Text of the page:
> Even in something like C++, I believe assignment to `this` doesn't work.
    >
    > > I know I could do self.variable = create() and that works fine, but I
    > > thought it would be better (and cleaner) simply to use the instance
    > > itself as the dictionary, rather than have to go through an instance
    > > variable.

    >
    > Call the superclass (i.e. dict's) initializer (which you ought to be
    > doing anyway):
    >     super(YourClass, self).__init__(create())
    >
    > Cheers,
    > Chris
    > --http://rebertia.com


    Thanks. This ended up working:

    def __init__(self):
    self = super().__init__(create_board())

    Is that what you meant for me to do? Why did assigning to self work in
    this case, but not the original case?
    John Salerno, Feb 27, 2012
    #4
  5. On Mon, Feb 27, 2012 at 3:09 PM, John Salerno <> wrote:
    > On Feb 27, 1:39 am, Chris Rebert <> wrote:
    >> On Sun, Feb 26, 2012 at 11:24 PM, John Salerno <> wrote:
    >> > Hi everyone. I created a custom class and had it inherit from the
    >> > "dict" class, and then I have an __init__ method like this:

    >>
    >> > def __init__(self):
    >> >        self = create()

    >>
    >> > The create function creates and returns a dictionary object. Needless
    >> > to say, this is not working. When I create an instance of the above
    >> > class, it is simply an empty dictionary rather than the populated
    >> > dictionary being created by the create function. Am I doing the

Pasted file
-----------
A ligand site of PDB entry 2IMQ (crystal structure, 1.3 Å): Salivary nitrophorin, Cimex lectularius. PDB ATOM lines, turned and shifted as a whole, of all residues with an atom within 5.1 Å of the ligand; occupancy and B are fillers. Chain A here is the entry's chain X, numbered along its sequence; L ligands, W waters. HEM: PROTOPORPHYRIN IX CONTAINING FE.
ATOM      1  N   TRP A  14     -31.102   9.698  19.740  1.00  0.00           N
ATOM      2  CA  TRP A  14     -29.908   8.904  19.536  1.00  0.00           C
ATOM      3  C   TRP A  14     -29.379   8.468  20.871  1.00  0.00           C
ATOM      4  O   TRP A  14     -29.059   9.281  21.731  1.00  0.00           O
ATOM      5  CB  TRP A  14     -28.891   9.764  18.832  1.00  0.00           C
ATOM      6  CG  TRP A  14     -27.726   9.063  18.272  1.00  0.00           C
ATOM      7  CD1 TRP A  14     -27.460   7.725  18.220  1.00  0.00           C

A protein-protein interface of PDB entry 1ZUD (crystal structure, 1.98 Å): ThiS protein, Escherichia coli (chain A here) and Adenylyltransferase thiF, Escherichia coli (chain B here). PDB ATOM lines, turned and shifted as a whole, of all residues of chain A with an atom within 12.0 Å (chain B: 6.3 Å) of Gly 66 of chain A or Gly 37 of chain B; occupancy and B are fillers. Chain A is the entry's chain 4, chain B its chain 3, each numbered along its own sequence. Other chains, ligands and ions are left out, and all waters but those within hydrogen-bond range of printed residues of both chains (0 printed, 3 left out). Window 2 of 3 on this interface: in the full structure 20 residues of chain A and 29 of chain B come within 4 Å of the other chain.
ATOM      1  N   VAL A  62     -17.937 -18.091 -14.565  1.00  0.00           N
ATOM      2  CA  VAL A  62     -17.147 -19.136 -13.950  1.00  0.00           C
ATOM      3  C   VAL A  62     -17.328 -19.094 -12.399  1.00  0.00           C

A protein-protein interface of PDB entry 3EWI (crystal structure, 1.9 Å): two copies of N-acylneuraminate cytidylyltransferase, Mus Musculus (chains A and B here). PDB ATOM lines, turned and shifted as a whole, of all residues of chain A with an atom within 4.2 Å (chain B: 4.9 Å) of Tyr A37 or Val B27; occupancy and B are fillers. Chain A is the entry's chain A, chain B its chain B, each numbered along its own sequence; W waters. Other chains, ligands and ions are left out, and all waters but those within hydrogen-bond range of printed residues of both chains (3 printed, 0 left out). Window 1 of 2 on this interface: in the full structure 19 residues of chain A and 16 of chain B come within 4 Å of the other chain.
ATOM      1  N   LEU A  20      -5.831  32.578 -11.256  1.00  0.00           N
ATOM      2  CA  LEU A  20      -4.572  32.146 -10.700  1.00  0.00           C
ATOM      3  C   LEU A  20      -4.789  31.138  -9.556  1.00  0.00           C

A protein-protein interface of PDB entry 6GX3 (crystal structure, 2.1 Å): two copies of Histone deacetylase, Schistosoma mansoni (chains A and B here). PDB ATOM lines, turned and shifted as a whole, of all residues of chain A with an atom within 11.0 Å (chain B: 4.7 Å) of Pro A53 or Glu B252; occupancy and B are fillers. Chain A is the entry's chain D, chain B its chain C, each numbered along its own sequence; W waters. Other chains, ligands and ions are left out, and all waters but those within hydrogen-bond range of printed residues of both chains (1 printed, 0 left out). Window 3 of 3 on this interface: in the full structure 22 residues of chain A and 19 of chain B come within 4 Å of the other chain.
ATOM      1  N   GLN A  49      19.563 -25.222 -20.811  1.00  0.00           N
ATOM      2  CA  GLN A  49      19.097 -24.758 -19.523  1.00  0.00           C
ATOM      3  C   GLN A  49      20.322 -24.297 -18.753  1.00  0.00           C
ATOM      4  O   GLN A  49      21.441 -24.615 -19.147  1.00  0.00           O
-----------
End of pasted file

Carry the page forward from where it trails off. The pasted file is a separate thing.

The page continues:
>> > inheritance wrong, or am I getting the above syntax wrong by assigning
    >> > the return value to self?

    >>
    >> Assignment to `self` has no effect outside the method in question;
    >> Python uses call-by-object (http://effbot.org/zone/call-by-object.htm
    >> ) for argument passing.
    >> Even in something like C++, I believe assignment to `this` doesn't work.
    >>
    >> > I know I could do self.variable = create() and that works fine, but I
    >> > thought it would be better (and cleaner) simply to use the instance
    >> > itself as the dictionary, rather than have to go through an instance
    >> > variable.

    >>
    >> Call the superclass (i.e. dict's) initializer (which you ought to be
    >> doing anyway):
    >>     super(YourClass, self).__init__(create())
    >>
    >> Cheers,
    >> Chris
    >> --http://rebertia.com

    >
    > Thanks. This ended up working:
    >
    > def __init__(self):
    >        self = super().__init__(create_board())
    >
    > Is that what you meant for me to do? Why did assigning to self work in
    > this case, but not the original case?



    It didn't do anything and still isn't doing anything.

    In Python, names are assigned to objects


    self -> <Object1>
    ^
    foo -------|

    Reassigning a name does not change the value, so
    self = create()

    Just makes an object2

    self -> <Object2>

    foo ---> <Object1>

    The reason it's working here is because the super().__init__() call
    modifies the existing object in place. It returns None, so you're
    setting self = None but that doesn't matter because of what I
    explained before about how assigning to self doesn't actually change
    anything.
    > --
    > http://mail.python.org/mailman/listinfo/python-list
    Benjamin Kaplan, Feb 27, 2012
    #5
    1. Advertising

Want to reply to this thread or ask your own question?

It takes just 2 minutes to sign up (and it's free!). Just click the sign up button to choose a username and then you can ask your own questions on the forum.
Similar Threads
  1. dipesh
    Replies:
    0
    Views:
    313
    dipesh
    Nov 9, 2004
  2. Edward
    Replies:
    3
    Views:
    898
    Edward
    Aug 4, 2006
  3. Lambda
    Replies:
    3
    Views:
    289
    Bruno Desthuilliers
    Sep 15, 2009
  4. active
    Replies:
    4
    Views:
    262
    active
    Apr 3, 2007
  5. Chuck W.

    Make checkboxes act like radiobuttons?

    Chuck W., Nov 11, 2005, in forum: Javascript
    Replies:
    8
    Views:
    89
    Chuck W.
    Nov 12, 2005
Loading...

Share This Page